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Cinryze Nanofiltered C1 Inhibitor Decreases Rate of Hereditary Angioedema Attacks, Studies

ViroPharma Incorporated (Nasdaq: VPHM) today announced that data from Phase 3 studies of Cinryze™ (C1 esterase inhibitor [human]) have been published in the August 5, 2010 issue of the New England Journal of Medicine.

The paper entitled Nanofiltered C1 Inhibitor Concentrate for Treatment of Hereditary Angioedema by Dr. Bruce L. Zuraw et al. describes the safety and efficacy of Cinryze in treating and preventing attacks of hereditary angioedema. Cinryze is the first and only FDA-approved C1 esterase inhibitor therapy indicated for routine prophylaxis against angioedema attacks in adolescent and adult patients with hereditary angioedema (HAE), a rare, debilitating and potentially fatal disease; it is not approved by the FDA to treat acute angioedema attacks.

According to the publication, when used for prophylaxis, Cinryze significantly reduced the frequency of hereditary angioedema attacks (p<0.001), in addition to reducing the severity and duration of attacks, the need for open-label rescue therapy and the total number of days of swelling compared to patients receiving placebo.  Patients administered Cinryze for acute angioedema attacks experienced a significant reduction in the time to unequivocal relief of symptoms versus those receiving placebo (p=0.02).

In addition, the authors stated that the incorporation of nanofiltration along with pasteurization in the Cinryze preparation provides an additional level of safety that may be particularly important for protecting against non-enveloped viruses and new infectious agents such as prions.  With any blood or plasma derived product, there may be a risk of transmission of infectious agents, e.g. viruses and, theoretically, the CJD agent.  With Cinryze, the risk of transmission of infectious material has been reduced by screening patients for prior exposure to certain virus infections and by manufacturing steps designed to reduce the risk of viral transmission including pasteurization and nanofiltration.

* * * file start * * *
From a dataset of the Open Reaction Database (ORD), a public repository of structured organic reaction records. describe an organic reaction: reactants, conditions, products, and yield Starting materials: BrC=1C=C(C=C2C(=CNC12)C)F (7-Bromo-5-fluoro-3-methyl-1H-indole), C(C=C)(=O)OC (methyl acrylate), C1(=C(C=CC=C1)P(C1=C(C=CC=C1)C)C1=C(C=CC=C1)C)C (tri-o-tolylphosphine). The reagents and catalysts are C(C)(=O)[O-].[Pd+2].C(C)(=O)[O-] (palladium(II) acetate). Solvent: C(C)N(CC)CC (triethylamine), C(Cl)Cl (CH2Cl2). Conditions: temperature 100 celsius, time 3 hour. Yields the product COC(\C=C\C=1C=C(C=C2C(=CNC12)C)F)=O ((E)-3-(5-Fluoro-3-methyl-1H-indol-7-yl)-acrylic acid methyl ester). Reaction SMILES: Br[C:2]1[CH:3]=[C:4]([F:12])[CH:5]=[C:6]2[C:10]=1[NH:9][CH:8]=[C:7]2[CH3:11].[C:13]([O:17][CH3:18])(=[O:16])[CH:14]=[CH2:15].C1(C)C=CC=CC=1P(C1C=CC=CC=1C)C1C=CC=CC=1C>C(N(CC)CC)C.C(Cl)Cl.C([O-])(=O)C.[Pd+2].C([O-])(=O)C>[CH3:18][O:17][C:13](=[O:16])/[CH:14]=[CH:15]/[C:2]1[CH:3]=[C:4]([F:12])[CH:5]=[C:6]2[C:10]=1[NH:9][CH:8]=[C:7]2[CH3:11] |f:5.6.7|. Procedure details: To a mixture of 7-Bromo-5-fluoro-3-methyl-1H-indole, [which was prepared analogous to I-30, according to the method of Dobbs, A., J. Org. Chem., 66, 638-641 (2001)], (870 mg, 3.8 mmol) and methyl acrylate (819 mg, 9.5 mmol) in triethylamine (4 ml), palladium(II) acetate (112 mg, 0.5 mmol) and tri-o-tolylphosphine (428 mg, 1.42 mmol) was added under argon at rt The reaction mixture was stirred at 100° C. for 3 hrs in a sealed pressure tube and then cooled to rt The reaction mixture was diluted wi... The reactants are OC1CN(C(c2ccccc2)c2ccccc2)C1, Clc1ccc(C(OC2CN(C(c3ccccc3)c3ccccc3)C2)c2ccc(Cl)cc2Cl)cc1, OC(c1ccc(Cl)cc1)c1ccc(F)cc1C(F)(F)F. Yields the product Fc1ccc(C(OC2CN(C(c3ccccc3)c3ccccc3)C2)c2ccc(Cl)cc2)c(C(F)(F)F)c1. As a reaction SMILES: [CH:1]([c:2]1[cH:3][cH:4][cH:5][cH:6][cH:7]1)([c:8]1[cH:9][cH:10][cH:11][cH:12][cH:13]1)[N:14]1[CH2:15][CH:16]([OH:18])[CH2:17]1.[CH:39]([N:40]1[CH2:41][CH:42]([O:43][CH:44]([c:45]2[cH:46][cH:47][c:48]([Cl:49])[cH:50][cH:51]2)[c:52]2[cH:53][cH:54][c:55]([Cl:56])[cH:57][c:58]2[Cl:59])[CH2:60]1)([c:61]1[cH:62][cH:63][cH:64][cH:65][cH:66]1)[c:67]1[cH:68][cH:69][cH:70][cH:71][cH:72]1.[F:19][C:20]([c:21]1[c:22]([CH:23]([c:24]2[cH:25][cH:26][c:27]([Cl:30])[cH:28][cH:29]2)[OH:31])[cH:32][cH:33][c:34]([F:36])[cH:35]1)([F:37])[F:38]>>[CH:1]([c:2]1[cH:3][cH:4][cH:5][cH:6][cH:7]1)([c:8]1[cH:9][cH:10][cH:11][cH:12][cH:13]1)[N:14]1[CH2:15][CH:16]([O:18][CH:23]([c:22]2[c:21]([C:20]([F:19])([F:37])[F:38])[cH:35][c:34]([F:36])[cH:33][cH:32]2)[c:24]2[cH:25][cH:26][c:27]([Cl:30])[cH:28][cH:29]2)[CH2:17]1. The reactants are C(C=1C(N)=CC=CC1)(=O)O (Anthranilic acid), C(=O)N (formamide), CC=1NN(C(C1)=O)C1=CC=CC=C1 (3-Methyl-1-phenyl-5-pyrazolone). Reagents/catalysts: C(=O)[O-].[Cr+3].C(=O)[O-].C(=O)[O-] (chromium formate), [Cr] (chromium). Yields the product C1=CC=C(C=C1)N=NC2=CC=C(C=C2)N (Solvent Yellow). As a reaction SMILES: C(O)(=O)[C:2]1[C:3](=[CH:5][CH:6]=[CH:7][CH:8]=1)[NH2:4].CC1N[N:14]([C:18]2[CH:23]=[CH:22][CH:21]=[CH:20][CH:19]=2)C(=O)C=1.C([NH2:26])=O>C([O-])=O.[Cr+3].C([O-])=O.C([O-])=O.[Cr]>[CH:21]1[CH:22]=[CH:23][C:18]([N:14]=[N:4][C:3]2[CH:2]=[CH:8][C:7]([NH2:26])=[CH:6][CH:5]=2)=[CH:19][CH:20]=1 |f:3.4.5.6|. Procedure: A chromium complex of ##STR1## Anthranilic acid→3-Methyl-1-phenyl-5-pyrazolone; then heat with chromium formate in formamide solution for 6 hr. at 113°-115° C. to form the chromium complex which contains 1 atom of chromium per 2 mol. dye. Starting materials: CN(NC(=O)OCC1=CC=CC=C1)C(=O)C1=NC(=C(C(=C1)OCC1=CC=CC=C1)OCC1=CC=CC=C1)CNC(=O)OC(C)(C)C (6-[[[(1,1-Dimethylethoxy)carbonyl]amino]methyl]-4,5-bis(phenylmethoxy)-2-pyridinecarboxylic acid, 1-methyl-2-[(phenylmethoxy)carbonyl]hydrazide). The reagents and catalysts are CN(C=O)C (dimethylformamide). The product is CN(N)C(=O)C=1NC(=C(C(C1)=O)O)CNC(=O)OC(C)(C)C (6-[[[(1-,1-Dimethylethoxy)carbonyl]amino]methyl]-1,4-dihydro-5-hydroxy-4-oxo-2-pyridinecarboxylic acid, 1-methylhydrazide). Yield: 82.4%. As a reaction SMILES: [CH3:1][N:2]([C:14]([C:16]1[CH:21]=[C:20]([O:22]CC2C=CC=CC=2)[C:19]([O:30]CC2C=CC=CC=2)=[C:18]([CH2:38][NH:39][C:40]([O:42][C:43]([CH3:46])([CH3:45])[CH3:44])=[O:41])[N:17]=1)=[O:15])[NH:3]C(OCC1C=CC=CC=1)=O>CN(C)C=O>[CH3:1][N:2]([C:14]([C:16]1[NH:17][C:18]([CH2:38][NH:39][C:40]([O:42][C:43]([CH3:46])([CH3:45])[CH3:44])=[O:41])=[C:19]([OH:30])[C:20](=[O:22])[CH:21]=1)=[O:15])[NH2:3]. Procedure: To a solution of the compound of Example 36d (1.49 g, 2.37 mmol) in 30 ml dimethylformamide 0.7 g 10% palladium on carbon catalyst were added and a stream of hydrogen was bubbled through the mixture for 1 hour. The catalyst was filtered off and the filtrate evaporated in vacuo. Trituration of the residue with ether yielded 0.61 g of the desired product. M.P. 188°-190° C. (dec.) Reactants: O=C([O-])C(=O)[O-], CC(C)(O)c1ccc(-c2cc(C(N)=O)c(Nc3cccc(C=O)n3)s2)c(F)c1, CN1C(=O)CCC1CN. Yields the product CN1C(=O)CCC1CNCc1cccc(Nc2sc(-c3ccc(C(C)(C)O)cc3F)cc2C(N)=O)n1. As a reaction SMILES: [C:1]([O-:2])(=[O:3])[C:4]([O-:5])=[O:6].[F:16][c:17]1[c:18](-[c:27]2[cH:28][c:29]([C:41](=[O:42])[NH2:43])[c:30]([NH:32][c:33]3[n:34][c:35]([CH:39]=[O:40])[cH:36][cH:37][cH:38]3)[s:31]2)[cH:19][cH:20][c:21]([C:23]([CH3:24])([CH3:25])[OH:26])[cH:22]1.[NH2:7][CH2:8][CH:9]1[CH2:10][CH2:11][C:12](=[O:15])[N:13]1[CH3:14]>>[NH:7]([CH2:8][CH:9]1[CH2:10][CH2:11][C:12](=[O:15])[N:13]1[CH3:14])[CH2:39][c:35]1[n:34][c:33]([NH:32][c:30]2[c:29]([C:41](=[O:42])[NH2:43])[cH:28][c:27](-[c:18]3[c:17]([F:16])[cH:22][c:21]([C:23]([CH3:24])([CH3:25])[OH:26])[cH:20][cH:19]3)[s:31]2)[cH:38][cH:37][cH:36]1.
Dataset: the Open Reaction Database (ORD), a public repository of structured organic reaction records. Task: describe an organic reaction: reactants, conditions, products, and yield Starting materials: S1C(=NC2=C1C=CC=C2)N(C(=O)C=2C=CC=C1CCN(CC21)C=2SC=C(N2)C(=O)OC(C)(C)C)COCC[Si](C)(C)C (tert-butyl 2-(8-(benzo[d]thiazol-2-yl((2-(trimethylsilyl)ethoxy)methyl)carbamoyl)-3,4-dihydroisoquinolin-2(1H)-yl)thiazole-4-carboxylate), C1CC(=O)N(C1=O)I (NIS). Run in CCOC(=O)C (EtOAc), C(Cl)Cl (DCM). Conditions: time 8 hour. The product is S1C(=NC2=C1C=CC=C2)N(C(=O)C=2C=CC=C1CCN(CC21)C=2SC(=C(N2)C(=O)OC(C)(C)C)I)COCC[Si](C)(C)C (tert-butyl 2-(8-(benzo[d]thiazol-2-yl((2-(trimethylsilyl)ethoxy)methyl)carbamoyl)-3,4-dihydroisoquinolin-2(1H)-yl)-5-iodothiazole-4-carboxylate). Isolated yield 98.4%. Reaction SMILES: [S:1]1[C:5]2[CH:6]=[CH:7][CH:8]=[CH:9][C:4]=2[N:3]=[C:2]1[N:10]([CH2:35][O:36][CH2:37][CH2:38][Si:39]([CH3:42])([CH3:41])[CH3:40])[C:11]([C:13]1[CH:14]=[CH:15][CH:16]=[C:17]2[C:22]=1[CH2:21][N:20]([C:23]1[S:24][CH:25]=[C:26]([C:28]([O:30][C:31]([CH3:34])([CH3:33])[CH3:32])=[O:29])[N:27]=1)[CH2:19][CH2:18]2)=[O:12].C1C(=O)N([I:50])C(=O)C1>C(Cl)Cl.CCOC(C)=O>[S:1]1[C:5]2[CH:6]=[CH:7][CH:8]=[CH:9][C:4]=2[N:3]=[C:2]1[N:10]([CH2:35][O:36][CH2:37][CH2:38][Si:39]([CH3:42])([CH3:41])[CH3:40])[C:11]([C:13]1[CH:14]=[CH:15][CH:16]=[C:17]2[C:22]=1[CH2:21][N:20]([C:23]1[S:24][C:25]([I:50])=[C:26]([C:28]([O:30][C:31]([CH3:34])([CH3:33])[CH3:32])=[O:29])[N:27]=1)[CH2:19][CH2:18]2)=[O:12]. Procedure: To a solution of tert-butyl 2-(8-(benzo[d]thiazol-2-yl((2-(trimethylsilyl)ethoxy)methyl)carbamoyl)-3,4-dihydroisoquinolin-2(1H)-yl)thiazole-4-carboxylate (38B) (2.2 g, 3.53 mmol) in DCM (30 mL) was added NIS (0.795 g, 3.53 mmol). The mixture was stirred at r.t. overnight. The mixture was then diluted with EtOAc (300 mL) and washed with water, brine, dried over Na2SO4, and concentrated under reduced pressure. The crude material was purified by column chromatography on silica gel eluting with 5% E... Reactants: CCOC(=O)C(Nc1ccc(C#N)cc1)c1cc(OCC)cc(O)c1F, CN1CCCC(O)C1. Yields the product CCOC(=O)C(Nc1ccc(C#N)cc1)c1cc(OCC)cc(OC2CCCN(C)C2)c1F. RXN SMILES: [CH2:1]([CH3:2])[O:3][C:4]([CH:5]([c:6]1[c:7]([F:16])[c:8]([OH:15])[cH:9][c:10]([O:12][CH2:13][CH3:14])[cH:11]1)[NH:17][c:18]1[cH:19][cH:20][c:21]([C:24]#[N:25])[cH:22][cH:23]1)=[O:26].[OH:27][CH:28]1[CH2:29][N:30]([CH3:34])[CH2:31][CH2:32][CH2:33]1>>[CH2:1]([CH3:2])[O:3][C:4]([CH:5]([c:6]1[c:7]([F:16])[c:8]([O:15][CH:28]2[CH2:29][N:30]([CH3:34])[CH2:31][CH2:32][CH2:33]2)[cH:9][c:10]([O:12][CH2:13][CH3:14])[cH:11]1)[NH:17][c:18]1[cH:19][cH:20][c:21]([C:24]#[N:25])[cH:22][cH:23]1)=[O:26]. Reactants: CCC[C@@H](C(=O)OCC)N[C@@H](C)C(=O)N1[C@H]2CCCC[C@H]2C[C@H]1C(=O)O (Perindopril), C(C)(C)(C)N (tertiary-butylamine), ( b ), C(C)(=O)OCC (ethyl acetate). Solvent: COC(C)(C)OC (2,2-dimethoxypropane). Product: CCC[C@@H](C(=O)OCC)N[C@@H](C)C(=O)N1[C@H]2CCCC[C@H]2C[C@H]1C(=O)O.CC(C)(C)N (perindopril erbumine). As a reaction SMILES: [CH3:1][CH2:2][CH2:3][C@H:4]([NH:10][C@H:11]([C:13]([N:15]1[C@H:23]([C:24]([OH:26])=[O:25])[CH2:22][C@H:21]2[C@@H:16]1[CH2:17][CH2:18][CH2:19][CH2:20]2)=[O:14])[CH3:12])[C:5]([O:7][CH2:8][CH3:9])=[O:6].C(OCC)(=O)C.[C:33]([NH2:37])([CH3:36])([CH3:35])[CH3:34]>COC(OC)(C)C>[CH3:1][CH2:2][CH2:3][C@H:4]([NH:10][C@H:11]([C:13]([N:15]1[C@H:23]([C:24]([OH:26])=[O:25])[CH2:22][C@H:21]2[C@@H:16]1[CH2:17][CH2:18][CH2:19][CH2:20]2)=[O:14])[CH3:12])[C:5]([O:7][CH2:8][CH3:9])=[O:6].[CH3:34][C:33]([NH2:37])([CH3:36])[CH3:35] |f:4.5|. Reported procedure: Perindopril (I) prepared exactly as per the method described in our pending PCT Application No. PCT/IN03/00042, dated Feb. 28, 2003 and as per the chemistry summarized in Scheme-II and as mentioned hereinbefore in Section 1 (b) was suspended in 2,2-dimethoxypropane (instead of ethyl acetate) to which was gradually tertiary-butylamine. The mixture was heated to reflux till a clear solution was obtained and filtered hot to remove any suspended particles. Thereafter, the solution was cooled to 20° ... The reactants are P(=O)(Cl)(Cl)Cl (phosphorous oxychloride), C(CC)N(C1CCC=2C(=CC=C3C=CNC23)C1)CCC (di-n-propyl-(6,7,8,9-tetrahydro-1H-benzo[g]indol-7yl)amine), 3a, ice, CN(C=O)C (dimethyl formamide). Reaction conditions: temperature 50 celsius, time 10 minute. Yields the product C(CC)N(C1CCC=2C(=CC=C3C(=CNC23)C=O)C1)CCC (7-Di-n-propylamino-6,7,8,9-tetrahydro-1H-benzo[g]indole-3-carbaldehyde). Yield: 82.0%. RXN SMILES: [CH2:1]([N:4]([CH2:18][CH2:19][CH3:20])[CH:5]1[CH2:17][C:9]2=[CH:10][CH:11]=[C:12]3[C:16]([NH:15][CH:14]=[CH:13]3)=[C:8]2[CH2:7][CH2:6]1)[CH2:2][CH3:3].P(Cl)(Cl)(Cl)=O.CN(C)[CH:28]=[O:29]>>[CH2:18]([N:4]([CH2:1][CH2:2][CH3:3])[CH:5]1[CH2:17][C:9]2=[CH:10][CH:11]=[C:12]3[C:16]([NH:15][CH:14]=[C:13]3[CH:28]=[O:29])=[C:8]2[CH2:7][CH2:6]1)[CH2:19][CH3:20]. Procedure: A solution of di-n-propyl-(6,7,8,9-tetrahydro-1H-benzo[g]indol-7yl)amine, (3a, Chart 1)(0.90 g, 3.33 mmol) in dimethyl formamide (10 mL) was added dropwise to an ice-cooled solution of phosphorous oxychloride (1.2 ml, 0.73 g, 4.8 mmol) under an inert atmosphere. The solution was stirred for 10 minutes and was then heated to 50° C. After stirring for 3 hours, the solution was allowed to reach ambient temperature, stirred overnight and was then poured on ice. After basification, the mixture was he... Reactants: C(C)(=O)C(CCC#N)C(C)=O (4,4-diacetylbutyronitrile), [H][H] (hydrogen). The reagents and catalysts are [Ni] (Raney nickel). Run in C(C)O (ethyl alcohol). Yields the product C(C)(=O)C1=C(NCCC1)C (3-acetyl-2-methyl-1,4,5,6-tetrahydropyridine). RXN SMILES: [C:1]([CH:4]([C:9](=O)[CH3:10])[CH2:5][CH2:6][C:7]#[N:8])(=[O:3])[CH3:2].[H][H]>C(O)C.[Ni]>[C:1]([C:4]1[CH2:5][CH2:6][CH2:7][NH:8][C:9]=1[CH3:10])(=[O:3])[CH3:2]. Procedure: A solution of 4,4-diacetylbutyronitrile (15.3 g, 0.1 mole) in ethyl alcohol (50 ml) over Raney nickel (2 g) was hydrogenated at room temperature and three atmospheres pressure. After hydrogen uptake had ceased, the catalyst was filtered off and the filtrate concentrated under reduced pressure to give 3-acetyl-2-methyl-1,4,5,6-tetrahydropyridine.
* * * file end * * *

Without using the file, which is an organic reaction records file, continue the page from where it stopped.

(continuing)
"Due to the lack of awareness about HAE, which is a rare, debilitating and potentially-life threatening disease, patients are often misdiagnosed and undergo unnecessary exploratory surgeries before receiving an accurate diagnosis," said Zuraw, professor of medicine and program director of the Allergy and Immunology Fellowship Program at the University of California at San Diego, and lead author and principal investigator of the study.  "It is vital for healthcare providers to understand the disease and available prophylactic options so HAE patients can be effectively diagnosed and managed.  Our hope is that published data like these, showing the safety and efficacy of an FDA-approved therapy such as Cinryze, will educate physicians and patients about the options now available to help prevent HAE attacks."

Cinryze Prophylaxis Study

According to the authors, the prophylaxis study employed a cross-over design to compare Cinryze with placebo in preventing attacks of angioedema during a 24-week period.  The study consisted of two consecutive 12-week treatment periods during which subjects received prophylactic injections every 3 to 4 days.  Subjects were randomized to receive either Cinryze (1000 U) or placebo during the first period.  During the second period, each subject crossed over to receive whichever study medication he or she had not received during the first period.  All acute angioedema attacks during the study were eligible for rescue treatment with open-label Cinryze.

The primary efficacy endpoint for each subject and for each treatment period was the number of attacks of angioedema that occurred during each period, normalized to 12 weeks.  Secondary end points, reported for each period, included average severity of attacks, average duration of attacks, the number of open-label injections of Cinryze, and the total number of days of swelling.  In addition, safety and changes from baseline in antigenic and functional levels of C1 inhibitor were evaluated.

Twenty-four patients were enrolled in the prophylaxis trial and randomized to one of two groups, 12 to placebo and 12 to Cinryze in the first of two 12 week periods. Twenty-two of 24 subjects (11 from each randomized group) completed the first treatment period and then crossed over to the second period, and were included in the end point analyses. Although included in the analysis, 2 of these 22 analyzed subjects (one from each group) failed to complete the second 12 week period.